The European Commission has committed to phasing out man-made chemicals called per- and polyfluoroalkyl substances, also known as PFAS. Initially, the European Chemicals Agency was expected to submit its restriction proposal for firefighting foams this month, but the deadline has now been extended until January 2022. For other uses, the deadline is also2022.
On the other side of the Atlantic, the US Congress is attempting to achieve similar goals through the PFAS Action Act, which is now waiting for a final vote in the Senate. Unsurprisingly, the ban was pushed for by green groups, who tend to confuse hazard with risk, and favour the “ban them all” approach.
PFAS can be found – but not limited to – in household items and other consumer products, medical equipment, food packaging, and firefighting foam. Their popularity can be explained by their unique qualities, such as chemical resistance and surface tension lowering properties. PFAS’ effectiveness has made them hard and costly to replace.
“Forcibly removing these chemicals from the production process, especially because they present very little risk to humans, will drastically disrupt supply chains and inflate costs”
At the same time, the use of PFAS has been linked with various adverse effects, such as infertility, thyroid and liver diseases, when improperly dumped into the water supply. These concerns are justified and shouldn’t be understated or misrepresented. However, as with pretty much everything, it is the amount of exposure that counts towards a risk-based assessment, as opposed to complete hazard avoidance. Because there are more than 4700 chemicals that fall into the PFAS group, and they all carry different levels of risk and hazard, we have to be careful not to put them all in the same basket.
The European Union aims to divide these chemicals into two groups: essential and non-essential, but eventually all are sought to be banned. That said, PFAS have already been largely phased out from being used where they are not necessary. A 2018 Toxicological Profile for Perfluoroalkyls by the Agency for Toxic Substances & Disease Registry says that “Industrial releases have been declining since companies began phasing out the production and use of several perfluoroalkyls in the early 2000s.”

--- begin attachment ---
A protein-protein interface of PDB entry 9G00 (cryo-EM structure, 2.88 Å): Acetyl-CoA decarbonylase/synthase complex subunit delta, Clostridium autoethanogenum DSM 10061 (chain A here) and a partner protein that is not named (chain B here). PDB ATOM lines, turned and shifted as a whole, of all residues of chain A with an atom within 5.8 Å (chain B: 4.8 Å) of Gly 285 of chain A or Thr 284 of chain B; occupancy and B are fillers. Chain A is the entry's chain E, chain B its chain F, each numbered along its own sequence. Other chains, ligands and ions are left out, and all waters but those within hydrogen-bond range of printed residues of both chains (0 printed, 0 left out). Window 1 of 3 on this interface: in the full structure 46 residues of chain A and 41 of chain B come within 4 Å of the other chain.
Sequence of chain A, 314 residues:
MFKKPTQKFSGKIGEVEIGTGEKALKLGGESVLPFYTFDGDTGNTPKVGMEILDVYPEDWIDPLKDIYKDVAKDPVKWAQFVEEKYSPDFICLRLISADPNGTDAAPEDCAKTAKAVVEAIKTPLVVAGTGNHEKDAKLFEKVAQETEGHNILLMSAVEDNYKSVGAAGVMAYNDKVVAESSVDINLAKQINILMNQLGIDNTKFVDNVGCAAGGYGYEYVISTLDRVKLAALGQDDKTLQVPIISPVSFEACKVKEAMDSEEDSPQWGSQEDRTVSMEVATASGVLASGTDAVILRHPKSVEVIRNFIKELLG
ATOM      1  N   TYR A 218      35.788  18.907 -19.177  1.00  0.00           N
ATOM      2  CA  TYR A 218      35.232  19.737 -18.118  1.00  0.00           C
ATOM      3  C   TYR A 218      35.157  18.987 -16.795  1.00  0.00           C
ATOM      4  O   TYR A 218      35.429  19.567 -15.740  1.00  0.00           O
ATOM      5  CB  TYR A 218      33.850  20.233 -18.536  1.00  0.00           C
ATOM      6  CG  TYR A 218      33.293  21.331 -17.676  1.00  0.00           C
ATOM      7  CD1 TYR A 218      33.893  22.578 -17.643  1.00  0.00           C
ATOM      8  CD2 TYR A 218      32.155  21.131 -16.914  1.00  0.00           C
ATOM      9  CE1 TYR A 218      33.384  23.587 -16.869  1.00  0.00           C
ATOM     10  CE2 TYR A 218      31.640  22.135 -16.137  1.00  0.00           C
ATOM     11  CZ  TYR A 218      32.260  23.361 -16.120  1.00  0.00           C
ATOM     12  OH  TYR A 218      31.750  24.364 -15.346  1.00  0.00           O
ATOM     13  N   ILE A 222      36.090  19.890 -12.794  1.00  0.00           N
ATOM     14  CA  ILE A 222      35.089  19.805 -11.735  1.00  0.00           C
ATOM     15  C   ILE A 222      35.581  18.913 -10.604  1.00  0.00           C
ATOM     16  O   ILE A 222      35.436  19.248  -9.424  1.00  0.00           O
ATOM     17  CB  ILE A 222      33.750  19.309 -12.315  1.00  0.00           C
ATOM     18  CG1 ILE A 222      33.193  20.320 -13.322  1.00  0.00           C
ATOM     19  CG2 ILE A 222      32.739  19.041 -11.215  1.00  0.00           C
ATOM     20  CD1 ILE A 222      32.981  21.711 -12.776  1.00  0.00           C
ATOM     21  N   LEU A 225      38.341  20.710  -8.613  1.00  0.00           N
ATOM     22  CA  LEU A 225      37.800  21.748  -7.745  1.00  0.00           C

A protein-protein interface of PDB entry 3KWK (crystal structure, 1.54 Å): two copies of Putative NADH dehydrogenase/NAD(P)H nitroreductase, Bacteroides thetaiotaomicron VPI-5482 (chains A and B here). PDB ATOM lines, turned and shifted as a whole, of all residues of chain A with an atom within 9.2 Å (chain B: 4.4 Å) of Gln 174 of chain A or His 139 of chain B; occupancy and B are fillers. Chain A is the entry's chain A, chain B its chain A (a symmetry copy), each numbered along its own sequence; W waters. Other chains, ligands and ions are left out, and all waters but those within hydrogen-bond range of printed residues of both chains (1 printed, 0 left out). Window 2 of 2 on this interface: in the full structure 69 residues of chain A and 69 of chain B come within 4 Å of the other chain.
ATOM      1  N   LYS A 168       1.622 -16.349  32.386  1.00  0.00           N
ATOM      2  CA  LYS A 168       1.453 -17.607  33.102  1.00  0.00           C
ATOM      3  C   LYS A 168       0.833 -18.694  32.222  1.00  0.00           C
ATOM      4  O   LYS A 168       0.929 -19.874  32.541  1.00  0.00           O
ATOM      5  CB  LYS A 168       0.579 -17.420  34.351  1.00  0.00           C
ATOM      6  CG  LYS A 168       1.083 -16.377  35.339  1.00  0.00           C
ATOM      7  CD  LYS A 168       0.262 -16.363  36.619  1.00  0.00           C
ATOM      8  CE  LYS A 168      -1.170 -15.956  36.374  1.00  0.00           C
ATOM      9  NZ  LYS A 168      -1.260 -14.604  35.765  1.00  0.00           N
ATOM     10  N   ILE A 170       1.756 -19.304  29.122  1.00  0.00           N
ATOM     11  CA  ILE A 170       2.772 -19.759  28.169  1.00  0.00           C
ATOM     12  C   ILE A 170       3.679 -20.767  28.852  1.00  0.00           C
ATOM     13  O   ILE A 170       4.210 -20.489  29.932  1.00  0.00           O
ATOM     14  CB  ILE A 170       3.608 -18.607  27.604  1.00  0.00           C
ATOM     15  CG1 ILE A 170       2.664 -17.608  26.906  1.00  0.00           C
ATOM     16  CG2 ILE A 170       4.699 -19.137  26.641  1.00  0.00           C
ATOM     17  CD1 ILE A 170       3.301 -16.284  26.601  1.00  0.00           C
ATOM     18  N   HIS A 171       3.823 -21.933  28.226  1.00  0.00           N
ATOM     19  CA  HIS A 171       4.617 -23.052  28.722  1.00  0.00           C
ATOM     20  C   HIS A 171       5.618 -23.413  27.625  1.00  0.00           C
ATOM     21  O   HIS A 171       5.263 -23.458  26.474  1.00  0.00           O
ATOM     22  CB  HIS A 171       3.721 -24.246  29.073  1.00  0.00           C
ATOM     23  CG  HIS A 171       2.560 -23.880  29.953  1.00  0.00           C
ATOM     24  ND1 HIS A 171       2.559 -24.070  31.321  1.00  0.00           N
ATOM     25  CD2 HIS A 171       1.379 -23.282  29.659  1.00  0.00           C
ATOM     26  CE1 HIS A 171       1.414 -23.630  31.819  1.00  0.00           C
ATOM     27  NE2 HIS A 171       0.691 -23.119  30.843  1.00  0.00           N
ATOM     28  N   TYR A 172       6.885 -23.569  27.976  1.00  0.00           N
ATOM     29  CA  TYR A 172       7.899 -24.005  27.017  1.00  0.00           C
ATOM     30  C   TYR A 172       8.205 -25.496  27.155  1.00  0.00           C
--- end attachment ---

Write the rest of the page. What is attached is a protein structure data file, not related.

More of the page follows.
There is no guarantee that phasing out PFAS will make us safer. Both EU and US banned bisphenol A (BPA), a chemical found in plastics, in baby bottles on the premise that it carries health risks for kids. However, BPS and BPF that are typically used as substitutes have been found to be anything but harmless. In fact, even low exposure to BPS had a significant impact on the embryos’ development.
A complete ban on PFAS being used also doesn’t necessarily mean that these man-made chemicals will cease to be produced, it just means that other countries like China will likely ramp up their production. And given how necessary PFAS can be for both medical equipment, and consumer goods, an EU or US ban would be quite problematic.
For example, some of these chemical compounds are vital for contamination-resistant gowns and drapes, implantable medical devices, stent grafts, heart patches, sterile container filters, needle retrieval systems, tracheostomies, catheter guide wire for laparoscopy and inhaler canister coatings. To declare all these chemical compounds hazardous, without evaluating the risk associated with each use, puts lifesaving medical technologies in jeopardy and patient safety at risk.
On the consumer product side, as cell phones and 5G technology continue to grow and require faster speeds at smaller sizes, these compounds are involved in everything from producing semiconductors to helping cool data centres for cloud computing. Forcibly removing these chemicals from the production process, especially because they present very little risk to humans, will drastically disrupt supply chains and inflate costs for the 472 million Europeans who currently use a smartphone.
Policymakers on both sides of the pond should take a risk-based approach towards the regulation of PFAS rather than falling prey to green activists’ calls for complete avoidance. Although some of these chemicals might need to be banned, or restricted, banning them all might end up leaving us with even worse alternatives that might take a greater toll on our health and wellbeing. These chemicals need a very rigid and detailed regulatory approach, but one that avoids the “one size fits all” lens.
Originally published here